Rights…and Wrongs

I’m going to wax political for a bit here. Don’t worry though. I’m not going to wade into all of the liberal vs. conservative issues swirling around. I have my sights set on something much more deeply engrained.

The political philosophers coming out of the Enlightenment, folks like John Locke, were as much sociologists as they were philosophers. They looked at what people tend to do and how they live and drew conclusions from that about what it means to be human and how societies should operate. Most of Western civilization, and Eastern too for that matter, make use of their basic premises. The American Declaration of Independence puts this front and center: “We hold these truths to be self-evident, that all men are created equal, that they are endowed by their Creator with certain unalienable Rights, that among these are Life, Liberty and the pursuit of Happiness.”

This is the kind of idea forms the basis for our government and is the structure upon which our entire society is built. All of the big political debates erupting in our country can all be traced back to this central idea. Is abortion legal or not and who decides? Is a marriage only between a single man and a single woman or are other arrangements an option? These are all based on discussions about human rights, such as the right to life and the right to happiness.

Looking at government and society from a Christian perspective changes things quite a bit. When you look through the Levitical laws given to Israel as the way they were supposed to live and conduct themselves, you don’t see any sort of discussion of rights. All of the things we describe as “human rights” are nowhere to be seen. Even a right to life simply doesn’t exist.

Many transgressions against God or against society were punished with death. Appeals are not discussed at all. Aaron’s sons, Nadab and Abihu, misuse the incense of the tabernacle and are immediately struck down. Then there are people like poor Uzzah, who tried to steady the Ark of the Covenant when King David was transporting it. For touching the Ark, Uzzah is also immediately struck down. Similarly, God commands the Israelites to put the native populations of Canaan to the sword. Man, woman, and child, none are to be left alive.

Many read stories like this and think how terrible it is that God would do such a thing. How can a loving God be so cruel and callous? We think this way because the concept of rights are deeply ingrained in how we think. Rights presume I have some intrinsic value, something that no one else can overturn without my say so.

God does not talk this way. In fact, God works in quite the opposite manner. He chides those who think they have the right to make demands of their Creator. When God establishes the laws of Israel, He doesn’t talk in terms of rights, but of responsibilities. He doesn’t want people thinking of themselves, but of others. Rights make everyone focus on me and what I want. Responsibilities make me focus on everyone else.

So what does this have to do with the sacraments? Quite a lot actually. This same attitude follows us everywhere we go, even in church. Many Christians treat the sacraments as simply between God and the individual. No one else needs to be involved. Really, as a Christian, it’s my right to have the sacrament. So, when the pastor tells you he has concerns about your participation in the sacrament, whether baptism or communion, he’s the one in the wrong because it’s your right to have it.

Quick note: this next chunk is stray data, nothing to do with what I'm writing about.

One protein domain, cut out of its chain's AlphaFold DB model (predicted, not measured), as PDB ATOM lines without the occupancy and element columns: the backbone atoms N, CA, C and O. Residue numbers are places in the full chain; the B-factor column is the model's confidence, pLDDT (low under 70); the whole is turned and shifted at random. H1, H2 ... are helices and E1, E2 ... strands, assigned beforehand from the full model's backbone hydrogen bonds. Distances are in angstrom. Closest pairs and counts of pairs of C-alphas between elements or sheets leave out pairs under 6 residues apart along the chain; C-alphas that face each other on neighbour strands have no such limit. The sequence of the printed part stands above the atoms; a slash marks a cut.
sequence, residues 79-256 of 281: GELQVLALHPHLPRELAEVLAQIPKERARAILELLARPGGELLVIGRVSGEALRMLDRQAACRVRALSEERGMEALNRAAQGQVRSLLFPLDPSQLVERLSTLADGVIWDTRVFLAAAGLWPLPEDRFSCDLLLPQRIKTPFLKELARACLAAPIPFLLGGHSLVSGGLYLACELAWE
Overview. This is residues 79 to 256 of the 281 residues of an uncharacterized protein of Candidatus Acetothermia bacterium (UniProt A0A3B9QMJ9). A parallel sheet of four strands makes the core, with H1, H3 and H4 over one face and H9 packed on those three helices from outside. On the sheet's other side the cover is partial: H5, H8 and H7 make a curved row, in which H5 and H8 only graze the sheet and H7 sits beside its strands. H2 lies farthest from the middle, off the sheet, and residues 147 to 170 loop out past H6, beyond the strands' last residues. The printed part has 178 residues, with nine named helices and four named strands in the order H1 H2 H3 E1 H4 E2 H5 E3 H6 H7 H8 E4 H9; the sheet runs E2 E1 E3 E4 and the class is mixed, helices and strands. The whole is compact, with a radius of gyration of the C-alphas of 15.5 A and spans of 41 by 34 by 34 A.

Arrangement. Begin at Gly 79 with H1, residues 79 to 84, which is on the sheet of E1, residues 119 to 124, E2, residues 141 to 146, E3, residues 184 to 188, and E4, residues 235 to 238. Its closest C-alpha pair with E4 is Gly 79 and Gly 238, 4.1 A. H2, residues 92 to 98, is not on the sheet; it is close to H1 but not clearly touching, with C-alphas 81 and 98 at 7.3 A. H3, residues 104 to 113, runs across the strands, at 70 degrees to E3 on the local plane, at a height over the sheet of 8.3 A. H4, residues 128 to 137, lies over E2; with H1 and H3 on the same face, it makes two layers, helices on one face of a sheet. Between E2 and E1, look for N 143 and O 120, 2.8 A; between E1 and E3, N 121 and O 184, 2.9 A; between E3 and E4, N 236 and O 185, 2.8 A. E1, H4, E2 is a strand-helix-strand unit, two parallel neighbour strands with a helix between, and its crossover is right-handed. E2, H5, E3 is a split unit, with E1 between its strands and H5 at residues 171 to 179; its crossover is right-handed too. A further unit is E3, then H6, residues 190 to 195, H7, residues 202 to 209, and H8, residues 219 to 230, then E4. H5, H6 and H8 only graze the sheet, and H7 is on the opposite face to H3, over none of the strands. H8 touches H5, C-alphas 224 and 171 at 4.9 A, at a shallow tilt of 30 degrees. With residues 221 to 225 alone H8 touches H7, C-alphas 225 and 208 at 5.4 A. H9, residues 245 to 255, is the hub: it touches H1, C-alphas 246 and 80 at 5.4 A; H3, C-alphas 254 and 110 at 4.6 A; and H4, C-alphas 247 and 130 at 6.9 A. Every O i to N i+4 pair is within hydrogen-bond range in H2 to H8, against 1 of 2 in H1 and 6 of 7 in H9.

Again, from God’s perspective it’s quite the opposite. None of us deserve anything from God, including the sacraments, perhaps even especially the sacraments. Luther makes very clear God’s grace is a gift. If it were not a gift, then I earned it somehow. But, as a sinner, it is beyond my capabilities to earn anything from God. The bar is set at perfection and anything less than perfection falls short of the mark. That means every one of us.

There have been a number of instances where I’ve turned people away from the communion rail because of their understanding of communion and their church body’s proclamation (see my earlier post on proclamation in communion). I’ve considered holding off on baptism because the understanding of baptism barely fell within basic Biblical teachings. It isn’t always the case, but it’s often enough that I’m met with hostility when I do so. The argument usually revolves around rights in one way or another. “I grew up in the Lutheran church.” “My mom is a member here.” So on and so forth.

None of that really matters, because the sacraments aren’t earned and they are not something you have a right to. They are God’s gifts and, because they are God’s gifts, they must be used carefully and appropriately. There are consequences to you and to those around you if you do not, as Nadab and Abihu and those St. Paul references in 1 Corinthians 11 found out. Your pastor is trying to protect you and the congregation from a possible misuse of God’s holy things. Rather than getting angry at the pastor, take a closer look at your status before God and whether you have any right to be angry at all. Your pastor does not hate you. He does not despise you. He loves you and cares for you. He wants you to receive the gifts God offers, but not if they will bring you harm. If he tells you “no,” it’s because something is off kilter and needs to be fixed so you can participate in the way God wants. Talk to your pastor. Listen to him. He is responsible to God for the use of His things and will be called to account for his actions. So he works very hard to make sure they are used for the benefit of God’s people, and that includes you.

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